Adapted for the Internet from:

Why God Doesn't Exist
Mathematical Physics
only offers Ptolemaic
explanations

    Do you know what a Ptolemaic explanation is?

    2000 years ago Claudius Ptolemy wrote the Almagest, a book in which he summarized his lifelong researches in Astronomy.
    Ptolemy and some of his contemporaries attempted to explain how the Solar System works. They devised a complicated
    system of epicycles, deferents, and equants to account for the movement of celestial bodies around the Earth. Fig. 1 shows
    just how cumbersome and ridiculous Ptolemy’s final system as published in his Almagest indeed was.
When it comes to science, Bill,
we follow in the footsteps of our
glorious ancestor Ptolemy. We
explain the motion of the planets
with warped space, that of the
galaxies with dark matter, and
that of stars and gases with
black holes.

Fig. 1   The music of the spheres

    The ultimate reason behind Ptolemy’s distorted and amusing explanations is that, despite contrary evidence coming from
    the lab, he refused to abandon his belief in the geocentric model. In fact, to account for weirder and weirder observations,
    the ancient astronomers were forced to devise ever more ludicrous explanations. One author explains:

    “ Unfortunately, the system still did not quite match observations. Sometimes the
      size of a planet's retrograde loop (most notably that of Mars) would be smaller, and
      sometimes larger. Ptolemy could not explain this even when he moved deferents
      off-center, for the change in loop size did not match with the change in speed. This
      prompted Ptolemy to come up with the idea of an equant. The equant was a point
      near the center of a planet's orbit which, if you were to stand there and watch, the
      center of the planet's epicycle would always appear to move at the same speed.
      Therefore, the planet actually moved at different speeds at different points in its orbit.
      By using an equant, Ptolemy claimed to keep motion which was uniform and circular,
      but many people didn't like it because they didn't think it was true to Plato's dictum of
      'uniform, circular motion.' The resultant system which eventually came to be widely
      accepted in the west was an unwieldy one, using two sets of epicycles, revolving on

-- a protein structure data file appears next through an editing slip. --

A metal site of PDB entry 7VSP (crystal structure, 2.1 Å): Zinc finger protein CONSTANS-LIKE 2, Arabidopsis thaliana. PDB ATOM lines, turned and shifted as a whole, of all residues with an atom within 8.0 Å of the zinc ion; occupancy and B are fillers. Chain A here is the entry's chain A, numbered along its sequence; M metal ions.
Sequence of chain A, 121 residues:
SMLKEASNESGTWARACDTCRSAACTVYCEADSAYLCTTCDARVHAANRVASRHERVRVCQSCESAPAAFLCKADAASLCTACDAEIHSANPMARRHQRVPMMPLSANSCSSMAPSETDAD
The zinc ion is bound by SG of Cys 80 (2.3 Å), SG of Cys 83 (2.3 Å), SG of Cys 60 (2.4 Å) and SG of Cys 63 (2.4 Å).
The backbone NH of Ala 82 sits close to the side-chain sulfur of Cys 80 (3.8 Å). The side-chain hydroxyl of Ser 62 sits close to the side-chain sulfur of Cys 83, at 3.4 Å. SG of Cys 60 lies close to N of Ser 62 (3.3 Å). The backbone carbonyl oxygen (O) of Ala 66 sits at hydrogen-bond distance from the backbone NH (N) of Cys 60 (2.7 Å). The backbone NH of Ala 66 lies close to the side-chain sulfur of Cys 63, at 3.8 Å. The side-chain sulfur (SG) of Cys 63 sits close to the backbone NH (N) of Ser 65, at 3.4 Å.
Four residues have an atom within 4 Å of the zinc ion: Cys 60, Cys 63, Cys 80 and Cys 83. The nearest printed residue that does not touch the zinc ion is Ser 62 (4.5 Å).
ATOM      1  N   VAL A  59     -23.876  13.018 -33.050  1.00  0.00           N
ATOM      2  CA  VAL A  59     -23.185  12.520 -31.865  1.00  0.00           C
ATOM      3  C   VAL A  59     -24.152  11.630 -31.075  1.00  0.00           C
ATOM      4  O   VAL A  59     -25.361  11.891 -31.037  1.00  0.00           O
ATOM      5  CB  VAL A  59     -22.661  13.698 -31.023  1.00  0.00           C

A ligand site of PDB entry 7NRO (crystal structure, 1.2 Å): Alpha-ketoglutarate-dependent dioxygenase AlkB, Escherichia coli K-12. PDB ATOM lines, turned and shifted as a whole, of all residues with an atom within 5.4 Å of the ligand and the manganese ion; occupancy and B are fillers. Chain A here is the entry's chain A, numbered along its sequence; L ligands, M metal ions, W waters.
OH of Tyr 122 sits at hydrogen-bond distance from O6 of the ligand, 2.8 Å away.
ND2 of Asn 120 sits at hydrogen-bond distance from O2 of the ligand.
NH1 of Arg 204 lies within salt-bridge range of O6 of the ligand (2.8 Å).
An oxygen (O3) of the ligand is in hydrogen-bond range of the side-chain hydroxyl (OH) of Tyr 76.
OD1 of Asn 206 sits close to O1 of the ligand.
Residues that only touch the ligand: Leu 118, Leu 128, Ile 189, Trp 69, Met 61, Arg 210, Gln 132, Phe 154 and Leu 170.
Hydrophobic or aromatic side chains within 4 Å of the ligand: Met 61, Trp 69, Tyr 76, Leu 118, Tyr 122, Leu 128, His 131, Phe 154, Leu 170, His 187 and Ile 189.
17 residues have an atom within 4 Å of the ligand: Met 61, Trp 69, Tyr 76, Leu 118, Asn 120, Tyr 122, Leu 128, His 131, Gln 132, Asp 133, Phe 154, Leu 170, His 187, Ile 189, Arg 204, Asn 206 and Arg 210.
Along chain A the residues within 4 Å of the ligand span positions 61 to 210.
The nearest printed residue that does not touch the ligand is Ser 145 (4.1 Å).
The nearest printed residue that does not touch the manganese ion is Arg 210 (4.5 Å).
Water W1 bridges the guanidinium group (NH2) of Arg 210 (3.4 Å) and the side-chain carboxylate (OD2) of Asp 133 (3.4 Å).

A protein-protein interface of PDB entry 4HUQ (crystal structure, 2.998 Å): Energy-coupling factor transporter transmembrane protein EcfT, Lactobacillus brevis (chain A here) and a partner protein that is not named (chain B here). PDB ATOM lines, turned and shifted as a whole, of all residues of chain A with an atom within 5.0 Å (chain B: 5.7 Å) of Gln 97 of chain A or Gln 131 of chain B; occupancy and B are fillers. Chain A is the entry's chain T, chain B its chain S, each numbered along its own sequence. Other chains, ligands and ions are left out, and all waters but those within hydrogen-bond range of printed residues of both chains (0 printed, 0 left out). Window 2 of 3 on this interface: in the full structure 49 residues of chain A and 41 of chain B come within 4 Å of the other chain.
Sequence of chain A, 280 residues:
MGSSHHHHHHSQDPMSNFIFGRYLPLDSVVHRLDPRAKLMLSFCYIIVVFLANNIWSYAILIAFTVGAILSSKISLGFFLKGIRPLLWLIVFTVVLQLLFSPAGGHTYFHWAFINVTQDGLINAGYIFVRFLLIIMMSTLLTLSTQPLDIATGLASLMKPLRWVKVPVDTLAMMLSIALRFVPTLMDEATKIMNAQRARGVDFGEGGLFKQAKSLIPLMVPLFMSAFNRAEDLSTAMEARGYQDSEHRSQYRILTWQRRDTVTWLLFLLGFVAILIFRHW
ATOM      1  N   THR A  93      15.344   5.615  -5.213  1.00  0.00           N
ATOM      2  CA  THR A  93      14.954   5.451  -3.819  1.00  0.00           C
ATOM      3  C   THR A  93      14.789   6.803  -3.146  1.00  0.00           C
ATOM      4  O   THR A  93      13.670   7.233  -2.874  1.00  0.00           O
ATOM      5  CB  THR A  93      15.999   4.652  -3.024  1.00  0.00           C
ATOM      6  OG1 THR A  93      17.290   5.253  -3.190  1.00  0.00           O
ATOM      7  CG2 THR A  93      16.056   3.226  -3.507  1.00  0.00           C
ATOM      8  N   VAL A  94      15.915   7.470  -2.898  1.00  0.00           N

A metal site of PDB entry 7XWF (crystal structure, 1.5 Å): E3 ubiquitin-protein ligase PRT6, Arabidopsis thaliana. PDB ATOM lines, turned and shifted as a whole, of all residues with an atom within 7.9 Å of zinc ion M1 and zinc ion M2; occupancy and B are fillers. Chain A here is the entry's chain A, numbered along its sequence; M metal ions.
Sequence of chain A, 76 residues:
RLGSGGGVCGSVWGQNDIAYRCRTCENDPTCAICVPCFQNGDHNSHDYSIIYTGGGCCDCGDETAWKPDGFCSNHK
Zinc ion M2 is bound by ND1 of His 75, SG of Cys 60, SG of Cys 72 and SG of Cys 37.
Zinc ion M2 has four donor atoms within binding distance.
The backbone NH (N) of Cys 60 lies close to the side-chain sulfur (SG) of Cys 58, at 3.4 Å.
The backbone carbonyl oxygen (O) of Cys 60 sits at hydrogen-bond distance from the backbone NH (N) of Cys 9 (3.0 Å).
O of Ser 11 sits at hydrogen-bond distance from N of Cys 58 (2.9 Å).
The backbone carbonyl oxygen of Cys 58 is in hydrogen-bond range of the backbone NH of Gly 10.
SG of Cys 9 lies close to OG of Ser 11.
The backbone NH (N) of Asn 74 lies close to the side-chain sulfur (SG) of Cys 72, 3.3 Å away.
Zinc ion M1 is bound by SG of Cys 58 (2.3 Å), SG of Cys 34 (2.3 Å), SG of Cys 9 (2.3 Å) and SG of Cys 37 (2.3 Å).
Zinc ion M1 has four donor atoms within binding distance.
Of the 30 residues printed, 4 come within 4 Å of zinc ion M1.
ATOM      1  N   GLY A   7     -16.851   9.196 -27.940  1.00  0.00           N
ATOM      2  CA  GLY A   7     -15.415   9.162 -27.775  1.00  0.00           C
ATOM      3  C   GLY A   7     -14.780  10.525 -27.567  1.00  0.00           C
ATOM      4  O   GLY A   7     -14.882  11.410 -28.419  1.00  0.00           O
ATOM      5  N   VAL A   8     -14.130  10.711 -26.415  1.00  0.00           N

a deferent, offset by an equant which was different for each retrograde planet (then
      known to be only Mars, Jupiter, and Saturn), but it predicted the beginnings and ends
      of retrograde motion far more accurately than either earlier Platonic spheres or early
      (and falsely perfect) Copernican systems.”  [1]

    A Polish monk, Nicholas Copernicus, finally put an end to Ptolemy’s amusing system of epicycles and ‘retrograde’ explanations.

    Is it right for me to laugh at Ptolemy?

    Absolutely not!

    But here it goes anyway: "Ha, ha, ha." I don’t feel so guilty because, judging him by today’s standards, Ptolemy would have
    probably brought his authority to bear against a contemporary Copernican upstart. This habit of laughing at skeptics comes to
    us at least from the ancient Cynics. The mathematicians have been in the habit of manipulating peers against and sneering at
    isolated skeptics since the days of the Greeks. Plato, the first really big idiot of Mathematical Physics, was so damned cocky
    that he put a sign on his Academy door that read “Let none ignorant of geometry enter here.” Yet no one was as ignorant of
    Geometry as Plato!

    We should not lose sight of the moral of the story. The awkward, contorted, and forceful Ptolemaic explanation for the
    movement of heavenly bodies lasted for 1500 years until it was finally put to rest by Copernicus’s heliocentric system.
    Meanwhile, our ignorant forefathers believed in it wholeheartedly, so much so that the thugs of the Catholic Inquisition
    threatened to put Galileo on the rack if he didn’t recant. What died was the notion of epicycles and contorted explanations for
    how the planets move as they move. What didn’t die are the Ptolemaic explanations. What didn't die is the circus atmosphere.
    What didn't die is the peer review system so lethal to Science. The mathematical physicists picked these banners up from
    where they fell on the battlefield and carry them proudly to this day. The five key words of Mathematical Physics serve to show
    that Ptolemaism isn’t dead yet. One author asks:

    “ words such as mass, force, torque, work, power and energy. What do these words
      really mean”  [2]

    Yeah! What do these words really mean? I think that everybody would like to know once and for all.


A planet moves around a fixed point on an
embedded, rotating sphere. Here I show
only two such spheres with their respective
epicycles. Imagine swinging a ball at the
end of a string while you ride on a rotating
carousel. The center of the carousel is the
Earth. The ball revolving around your hand
is an epicycle. Ptolemy and others devised
this comical system to explain what they
observed when they looked at the night
sky. To explain more subtle phenomena,
they went further and developed deferents
and equants, concepts which essentially
mean that the Earth was slightly off center
within the spheres.

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        Copyright © by Nila Gaede 2008